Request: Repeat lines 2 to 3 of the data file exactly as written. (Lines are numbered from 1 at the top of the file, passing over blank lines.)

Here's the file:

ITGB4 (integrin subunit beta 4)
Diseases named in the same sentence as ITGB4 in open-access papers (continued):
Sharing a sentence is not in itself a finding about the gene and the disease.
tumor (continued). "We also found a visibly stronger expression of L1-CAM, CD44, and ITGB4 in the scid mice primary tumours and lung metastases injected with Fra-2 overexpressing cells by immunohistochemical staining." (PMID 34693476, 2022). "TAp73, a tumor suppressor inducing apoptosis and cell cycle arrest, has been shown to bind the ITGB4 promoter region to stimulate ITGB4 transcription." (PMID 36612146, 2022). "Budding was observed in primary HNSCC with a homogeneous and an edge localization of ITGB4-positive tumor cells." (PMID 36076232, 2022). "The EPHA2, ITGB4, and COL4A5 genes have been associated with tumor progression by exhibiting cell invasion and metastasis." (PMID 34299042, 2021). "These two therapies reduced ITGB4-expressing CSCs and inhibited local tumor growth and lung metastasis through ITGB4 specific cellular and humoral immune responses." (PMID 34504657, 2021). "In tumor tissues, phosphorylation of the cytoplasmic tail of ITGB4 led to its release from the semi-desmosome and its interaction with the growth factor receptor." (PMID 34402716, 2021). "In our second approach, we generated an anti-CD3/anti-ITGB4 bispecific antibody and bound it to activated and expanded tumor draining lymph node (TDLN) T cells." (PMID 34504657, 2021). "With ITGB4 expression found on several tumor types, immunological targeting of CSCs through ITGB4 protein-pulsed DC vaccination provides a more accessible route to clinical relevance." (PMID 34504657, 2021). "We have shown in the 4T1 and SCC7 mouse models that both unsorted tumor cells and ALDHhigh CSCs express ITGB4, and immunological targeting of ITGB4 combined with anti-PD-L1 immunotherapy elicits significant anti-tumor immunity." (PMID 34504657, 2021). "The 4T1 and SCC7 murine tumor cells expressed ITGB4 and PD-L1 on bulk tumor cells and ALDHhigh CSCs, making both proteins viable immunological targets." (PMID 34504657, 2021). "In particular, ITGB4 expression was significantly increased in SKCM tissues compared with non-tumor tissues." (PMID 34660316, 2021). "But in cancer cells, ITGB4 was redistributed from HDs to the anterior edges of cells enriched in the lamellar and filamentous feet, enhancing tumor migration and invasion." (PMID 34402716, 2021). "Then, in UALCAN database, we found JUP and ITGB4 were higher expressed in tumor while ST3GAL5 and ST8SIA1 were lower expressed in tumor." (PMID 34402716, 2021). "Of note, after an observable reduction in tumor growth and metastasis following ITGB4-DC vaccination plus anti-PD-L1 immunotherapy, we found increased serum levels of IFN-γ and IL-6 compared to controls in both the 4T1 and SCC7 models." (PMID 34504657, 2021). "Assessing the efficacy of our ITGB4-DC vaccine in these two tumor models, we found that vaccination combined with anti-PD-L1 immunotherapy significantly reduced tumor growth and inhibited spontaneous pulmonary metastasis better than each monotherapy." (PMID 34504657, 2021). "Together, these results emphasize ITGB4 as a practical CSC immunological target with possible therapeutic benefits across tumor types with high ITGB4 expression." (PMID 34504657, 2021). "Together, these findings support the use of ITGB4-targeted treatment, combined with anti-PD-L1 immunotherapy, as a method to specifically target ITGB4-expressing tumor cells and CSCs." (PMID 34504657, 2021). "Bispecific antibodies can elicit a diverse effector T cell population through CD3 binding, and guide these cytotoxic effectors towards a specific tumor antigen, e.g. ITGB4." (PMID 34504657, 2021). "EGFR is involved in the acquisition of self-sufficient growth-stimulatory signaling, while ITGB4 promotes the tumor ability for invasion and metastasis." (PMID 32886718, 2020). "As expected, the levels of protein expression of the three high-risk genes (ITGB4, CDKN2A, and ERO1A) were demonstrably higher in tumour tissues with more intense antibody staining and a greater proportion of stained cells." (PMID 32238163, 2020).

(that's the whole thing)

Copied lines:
Diseases named in the same sentence as ITGB4 in open-access papers (continued):
Sharing a sentence is not in itself a finding about the gene and the disease.